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by Hugh B. Price
Table of Contents
Although the issue of student motivation receives scant attention from proponents of testing and tough love, the truth (at least according to many researchers) is that student motivation really does matter. So do its conceptual siblings: conscientiousness, self-confidence, self-discipline, and responsibility. Children begin life ready and willing to learn. But as they progress through the primary grades, a great many lose their natural curiosity and enthusiasm for learning. Rekindling this enthusiasm is one of the keys to improving student achievement, and the community has an essential role to play in that effort.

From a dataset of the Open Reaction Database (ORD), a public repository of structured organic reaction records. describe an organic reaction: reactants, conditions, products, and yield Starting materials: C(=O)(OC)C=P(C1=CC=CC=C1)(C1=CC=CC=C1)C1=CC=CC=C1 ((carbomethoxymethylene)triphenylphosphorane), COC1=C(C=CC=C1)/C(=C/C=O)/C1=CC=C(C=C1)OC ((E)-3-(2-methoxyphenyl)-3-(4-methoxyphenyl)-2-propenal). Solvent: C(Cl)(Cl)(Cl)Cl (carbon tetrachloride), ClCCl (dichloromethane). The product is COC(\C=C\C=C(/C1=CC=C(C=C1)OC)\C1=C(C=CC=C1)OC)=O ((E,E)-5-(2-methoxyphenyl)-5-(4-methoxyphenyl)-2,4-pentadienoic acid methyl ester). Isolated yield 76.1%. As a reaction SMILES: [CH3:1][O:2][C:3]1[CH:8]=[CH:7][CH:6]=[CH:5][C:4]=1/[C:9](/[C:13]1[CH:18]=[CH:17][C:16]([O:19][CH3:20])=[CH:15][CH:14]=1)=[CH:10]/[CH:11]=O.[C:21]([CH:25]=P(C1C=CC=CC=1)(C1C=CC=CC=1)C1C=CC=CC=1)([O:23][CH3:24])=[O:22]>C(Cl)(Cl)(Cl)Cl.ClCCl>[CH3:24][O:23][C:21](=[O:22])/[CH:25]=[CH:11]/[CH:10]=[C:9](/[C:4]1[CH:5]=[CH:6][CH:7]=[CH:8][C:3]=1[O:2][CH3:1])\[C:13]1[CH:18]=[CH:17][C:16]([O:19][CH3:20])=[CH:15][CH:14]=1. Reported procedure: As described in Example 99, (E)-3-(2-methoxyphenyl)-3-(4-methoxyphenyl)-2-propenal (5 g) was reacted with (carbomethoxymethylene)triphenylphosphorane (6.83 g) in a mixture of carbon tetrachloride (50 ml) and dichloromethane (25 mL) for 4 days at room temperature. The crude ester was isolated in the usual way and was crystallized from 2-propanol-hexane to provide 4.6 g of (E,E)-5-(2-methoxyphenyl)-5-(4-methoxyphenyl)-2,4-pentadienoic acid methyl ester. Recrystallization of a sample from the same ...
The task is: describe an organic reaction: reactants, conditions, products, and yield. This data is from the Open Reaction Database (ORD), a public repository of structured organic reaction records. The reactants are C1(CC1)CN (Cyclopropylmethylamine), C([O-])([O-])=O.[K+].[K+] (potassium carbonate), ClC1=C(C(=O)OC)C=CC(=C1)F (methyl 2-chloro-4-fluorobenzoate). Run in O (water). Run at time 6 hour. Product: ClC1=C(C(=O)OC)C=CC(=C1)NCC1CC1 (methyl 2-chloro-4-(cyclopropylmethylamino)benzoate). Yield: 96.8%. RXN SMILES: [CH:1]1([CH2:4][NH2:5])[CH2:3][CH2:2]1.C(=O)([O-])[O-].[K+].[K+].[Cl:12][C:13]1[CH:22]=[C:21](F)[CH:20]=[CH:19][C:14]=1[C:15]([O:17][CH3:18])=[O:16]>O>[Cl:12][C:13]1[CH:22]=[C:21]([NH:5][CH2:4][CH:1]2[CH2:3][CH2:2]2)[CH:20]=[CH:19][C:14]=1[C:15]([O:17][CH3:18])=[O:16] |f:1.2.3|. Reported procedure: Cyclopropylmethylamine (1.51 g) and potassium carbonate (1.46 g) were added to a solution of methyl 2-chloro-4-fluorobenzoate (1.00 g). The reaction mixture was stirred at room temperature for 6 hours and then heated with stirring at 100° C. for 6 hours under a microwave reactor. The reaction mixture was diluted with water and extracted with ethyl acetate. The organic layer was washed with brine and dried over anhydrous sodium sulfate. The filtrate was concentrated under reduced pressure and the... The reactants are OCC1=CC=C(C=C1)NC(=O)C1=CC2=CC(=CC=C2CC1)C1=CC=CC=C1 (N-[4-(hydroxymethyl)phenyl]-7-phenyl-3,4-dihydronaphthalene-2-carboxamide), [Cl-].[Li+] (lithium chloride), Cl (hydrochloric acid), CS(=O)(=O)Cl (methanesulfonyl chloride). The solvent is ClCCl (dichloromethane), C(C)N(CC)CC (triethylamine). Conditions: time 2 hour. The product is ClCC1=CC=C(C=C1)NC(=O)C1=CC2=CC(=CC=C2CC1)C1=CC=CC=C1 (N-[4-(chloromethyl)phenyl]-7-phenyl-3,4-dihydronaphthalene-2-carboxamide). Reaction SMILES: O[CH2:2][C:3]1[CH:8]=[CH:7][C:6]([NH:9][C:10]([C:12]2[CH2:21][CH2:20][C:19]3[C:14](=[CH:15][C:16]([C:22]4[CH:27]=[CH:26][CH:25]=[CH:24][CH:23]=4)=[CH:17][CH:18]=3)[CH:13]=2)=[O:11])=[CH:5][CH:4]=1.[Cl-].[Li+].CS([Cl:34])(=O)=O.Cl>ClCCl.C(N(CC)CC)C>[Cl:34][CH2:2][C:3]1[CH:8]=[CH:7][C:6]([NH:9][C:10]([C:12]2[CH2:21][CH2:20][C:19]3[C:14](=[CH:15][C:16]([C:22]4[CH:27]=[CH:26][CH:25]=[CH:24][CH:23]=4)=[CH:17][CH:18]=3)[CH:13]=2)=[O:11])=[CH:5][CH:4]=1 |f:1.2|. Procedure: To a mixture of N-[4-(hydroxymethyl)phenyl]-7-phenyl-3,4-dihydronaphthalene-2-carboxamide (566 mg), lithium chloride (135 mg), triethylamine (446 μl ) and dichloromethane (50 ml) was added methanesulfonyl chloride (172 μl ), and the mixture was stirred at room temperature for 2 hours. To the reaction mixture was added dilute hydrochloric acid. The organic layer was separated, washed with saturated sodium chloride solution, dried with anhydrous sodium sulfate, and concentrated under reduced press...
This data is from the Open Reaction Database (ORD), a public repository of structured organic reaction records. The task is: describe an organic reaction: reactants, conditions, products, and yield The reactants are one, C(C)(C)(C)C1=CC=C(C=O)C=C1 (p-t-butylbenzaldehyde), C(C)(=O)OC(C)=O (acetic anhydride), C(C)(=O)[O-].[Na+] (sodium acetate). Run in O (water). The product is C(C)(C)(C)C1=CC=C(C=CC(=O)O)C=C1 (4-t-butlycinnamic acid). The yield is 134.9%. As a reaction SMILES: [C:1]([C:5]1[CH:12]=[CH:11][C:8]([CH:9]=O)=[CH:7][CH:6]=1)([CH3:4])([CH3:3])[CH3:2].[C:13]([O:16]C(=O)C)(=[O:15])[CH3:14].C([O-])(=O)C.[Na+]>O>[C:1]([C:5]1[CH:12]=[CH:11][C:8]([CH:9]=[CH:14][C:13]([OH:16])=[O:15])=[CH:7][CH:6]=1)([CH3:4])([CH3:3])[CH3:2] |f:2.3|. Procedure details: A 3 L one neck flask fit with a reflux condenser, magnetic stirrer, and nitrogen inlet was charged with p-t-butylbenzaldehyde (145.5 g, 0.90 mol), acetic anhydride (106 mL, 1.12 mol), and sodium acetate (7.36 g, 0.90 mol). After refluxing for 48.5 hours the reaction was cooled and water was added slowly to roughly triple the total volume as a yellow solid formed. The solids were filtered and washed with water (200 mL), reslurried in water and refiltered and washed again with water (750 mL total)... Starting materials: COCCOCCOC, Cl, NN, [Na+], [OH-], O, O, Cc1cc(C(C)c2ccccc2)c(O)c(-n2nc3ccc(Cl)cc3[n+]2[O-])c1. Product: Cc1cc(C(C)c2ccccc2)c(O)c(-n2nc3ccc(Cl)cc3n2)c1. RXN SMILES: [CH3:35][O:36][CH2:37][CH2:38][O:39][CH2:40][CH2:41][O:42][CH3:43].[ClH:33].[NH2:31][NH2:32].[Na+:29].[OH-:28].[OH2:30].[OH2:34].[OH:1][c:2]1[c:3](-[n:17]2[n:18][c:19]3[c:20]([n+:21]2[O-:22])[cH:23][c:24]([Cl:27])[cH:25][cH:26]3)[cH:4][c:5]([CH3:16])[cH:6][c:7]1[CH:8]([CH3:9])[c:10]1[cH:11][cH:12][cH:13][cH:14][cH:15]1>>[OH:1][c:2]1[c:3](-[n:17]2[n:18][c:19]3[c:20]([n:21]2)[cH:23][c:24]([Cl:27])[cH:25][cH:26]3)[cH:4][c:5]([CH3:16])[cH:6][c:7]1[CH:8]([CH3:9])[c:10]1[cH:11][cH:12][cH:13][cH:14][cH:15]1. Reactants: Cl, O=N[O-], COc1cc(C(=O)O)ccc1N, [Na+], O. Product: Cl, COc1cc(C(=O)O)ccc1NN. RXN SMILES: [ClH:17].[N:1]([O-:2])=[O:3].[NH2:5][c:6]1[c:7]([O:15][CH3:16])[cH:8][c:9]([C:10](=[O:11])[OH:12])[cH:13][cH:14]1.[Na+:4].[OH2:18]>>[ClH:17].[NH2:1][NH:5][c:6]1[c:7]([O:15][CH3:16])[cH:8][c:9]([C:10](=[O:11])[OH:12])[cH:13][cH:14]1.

Persuasive links between lack of motivation and low achievement have been uncovered by a variety of researchers, including Geoffrey Schultz of Indiana University; Franzis Preckel of the University of Munich; Ericka Fisher of Holy Cross College; Donna Ford of Peabody College at Vanderbilt; Roslyn Arlin Mickelson of the University of North Carolina at Charlotte; and the late John Ogbu, the noted anthropologist. Studies of minority children generally indicate that those who are more motivated to achieve perform better academically than those who are less motivated (Schultz, 1993). Why is this so? Research suggests that students who believe they will be successful engage in more metacognition, use more effective cognitive strategies, persist on tasks longer, expend more effort, and, therefore, perform better academically than those who are less motivated and confident (Schultz, 1993).
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